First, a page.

Biofilm research has become a revolutionized field and evolved tremendously with the advancement in computational sciences, various molecular techniques and omics’ based technologies. Despite the fact, that monoculture of bacteria is easy to study and manipulate, it’s also undeniable to accept that none of the habitat is occupied by just single bacterial species. There is always interaction and communication between different species microrganisms in any locality to make a stable community. Hence research in this emerging field of biofilm has led to development of new techniques and additional models [4], to understand its structure and mechanism. Researchers have answered questions for example, Multispecies biofilm is more stable and require less nutrients compared to monospecies biofilm [5,6]. It has increased tolerance to disinfectants, antimicrobials and predation [7]. Likewise, autotroph-heterotroph interactions, interaction, competition and cooperation between diverse microbial species using chemical signals [8], are all newly investigated areas of research.

Biofilm may be formed by a single bacterial species that makes it a monoculture also called monofilms or diverse species of bacteria may be involved in its structure, hence called as multiculture (also multifilms). Both types act as biocatalysts during different processes to transform organic substances. Monofilms are important to control the processes required for increased yield and quality of a desired product, whereas multispecies are valuable for multistage processes of biogas production and pharmaceutical formulations [9]. Quorum sensing (QS) plays key role to control mono and multispecies biofilm formation and other social/physiological behaviours including symbiosis, formation of spore or fruiting bodies, bacteriocin production, genetic competence, programmed cell death, virulence [10]. This process of intercellular communication, called quorum sensing, was first described in the marine bioluminescent bacterium Vibrio fischeri. In this system, bacteria in a community convey their presence by producing, detecting, and responding to small diffusible signal molecules called autoinducers. Bacterial QS system has generally been divided into three types: (1) Gram-negative bacteria use acyl-homoserine lactones (AHL) as signal molecules- LuxI/LuxR– type quorum sensing; (2) Gram-positive bacteria use small peptides as signal molecules called as oligopeptide-two-component-type QS (3) Both Gram-negative and Gram-positive bacteria has common luxSencoded autoinducer 2 (AI-2) QS. Each type of signalling system is detected and responded by proper sensing apparatus and regulatory control [11].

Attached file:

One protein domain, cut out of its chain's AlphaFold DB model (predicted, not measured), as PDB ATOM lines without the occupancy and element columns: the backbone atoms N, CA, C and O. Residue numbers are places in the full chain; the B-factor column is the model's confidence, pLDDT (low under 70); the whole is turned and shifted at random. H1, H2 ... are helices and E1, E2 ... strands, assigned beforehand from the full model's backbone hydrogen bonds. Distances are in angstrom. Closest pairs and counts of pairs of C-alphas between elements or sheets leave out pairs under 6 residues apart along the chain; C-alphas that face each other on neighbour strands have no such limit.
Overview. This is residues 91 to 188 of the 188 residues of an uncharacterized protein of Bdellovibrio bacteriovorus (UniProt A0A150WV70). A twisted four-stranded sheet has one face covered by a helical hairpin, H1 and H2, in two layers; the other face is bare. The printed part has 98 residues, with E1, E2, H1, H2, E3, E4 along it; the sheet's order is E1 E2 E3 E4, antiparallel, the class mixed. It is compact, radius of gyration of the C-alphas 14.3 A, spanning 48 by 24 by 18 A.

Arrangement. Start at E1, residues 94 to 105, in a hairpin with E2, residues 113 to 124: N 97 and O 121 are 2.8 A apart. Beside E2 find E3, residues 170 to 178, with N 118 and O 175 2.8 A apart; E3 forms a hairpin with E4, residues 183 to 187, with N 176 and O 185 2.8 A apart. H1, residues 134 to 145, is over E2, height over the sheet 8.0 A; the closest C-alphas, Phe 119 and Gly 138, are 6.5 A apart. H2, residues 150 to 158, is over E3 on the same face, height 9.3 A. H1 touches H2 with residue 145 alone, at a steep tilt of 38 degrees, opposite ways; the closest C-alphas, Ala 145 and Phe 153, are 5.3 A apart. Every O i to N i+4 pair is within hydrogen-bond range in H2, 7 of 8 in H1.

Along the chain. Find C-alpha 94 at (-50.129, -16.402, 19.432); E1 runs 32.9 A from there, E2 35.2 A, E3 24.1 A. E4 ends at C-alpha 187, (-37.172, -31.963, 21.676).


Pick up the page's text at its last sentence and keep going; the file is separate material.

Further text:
The implementation of any process of biofilms from biotechnology perspective require complete information of microrganisms involved in its formation. In general, it is a multistep process. First step is the process of bacterial attachment to either biotic or abiotic surfaces. Afterwards the attached cells mature and are enclosed in self produced extracellular polymeric substance (EPS), which is formed by a combination of proteins, polysaccharides and other biomolecules. It is responsible for three dimensional architectural form and stabilization of biofilms. It may be linear or branched molecules formed by one repeated sugar (homopolysaccharides) or by a mixture of different sugars (heteropolysaccharides). In final step, planktonic cells detach from biofilm matrix and start process again at new process (Figure 1) [12]. It is believed that environmental signals, flagella, outer membrane proteins, pili, or LPSs collectively led to the formation of microcolonies which becomes mature biofilm using QS molecules [13]. However, scientists are still looking for answers of questions concerning mechanisms involved in bacterial sensing of surface and development of different stages during biofilm development [14].

Citation: Liaqat I, Liaqat M, Ali S, Ali NM, Haneef U, Mirza SA, et al. Biofilm Formation, Maturation and Prevention: A Review. J Bacteriol Mycol. 2019; 6(1): 1092.